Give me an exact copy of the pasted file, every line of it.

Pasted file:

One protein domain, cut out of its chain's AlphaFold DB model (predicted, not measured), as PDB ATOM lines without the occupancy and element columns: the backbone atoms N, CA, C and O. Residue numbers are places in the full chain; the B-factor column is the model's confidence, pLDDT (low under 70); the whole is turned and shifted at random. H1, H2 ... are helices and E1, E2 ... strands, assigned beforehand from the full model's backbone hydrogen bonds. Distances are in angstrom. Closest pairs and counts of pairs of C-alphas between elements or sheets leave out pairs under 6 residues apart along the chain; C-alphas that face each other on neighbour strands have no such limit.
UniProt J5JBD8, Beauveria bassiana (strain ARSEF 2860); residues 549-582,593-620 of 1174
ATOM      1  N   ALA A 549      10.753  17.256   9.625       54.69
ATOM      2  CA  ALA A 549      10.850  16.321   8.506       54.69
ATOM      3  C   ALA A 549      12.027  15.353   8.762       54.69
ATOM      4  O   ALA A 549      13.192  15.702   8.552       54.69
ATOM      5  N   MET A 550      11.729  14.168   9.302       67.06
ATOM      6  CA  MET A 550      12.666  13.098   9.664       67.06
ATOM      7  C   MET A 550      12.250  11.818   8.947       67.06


One protein domain, cut out of its chain's AlphaFold DB model (predicted, not measured), as PDB ATOM lines without the occupancy and element columns: the backbone atoms N, CA, C and O. Residue numbers are places in the full chain; the B-factor column is the model's confidence, pLDDT (low under 70); the whole is turned and shifted at random. H1, H2 ... are helices and E1, E2 ... strands, assigned beforehand from the full model's backbone hydrogen bonds. Distances are in angstrom. Closest pairs and counts of pairs of C-alphas between elements or sheets leave out pairs under 6 residues apart along the chain; C-alphas that face each other on neighbour strands have no such limit.
UniProt J5JBD8, Beauveria bassiana (strain ARSEF 2860); residues 549-582,593-620 of 1174
ATOM      1  N   ALA A 549      10.753  17.256   9.625       54.69
ATOM      2  CA  ALA A 549      10.850  16.321   8.506       54.69
ATOM      3  C   ALA A 549      12.027  15.353   8.762       54.69
ATOM      4  O   ALA A 549      13.192  15.702   8.552       54.69
ATOM      5  N   MET A 550      11.729  14.168   9.302       67.06
ATOM      6  CA  MET A 550      12.666  13.098   9.664       67.06
ATOM      7  C   MET A 550      12.250  11.818   8.947       67.06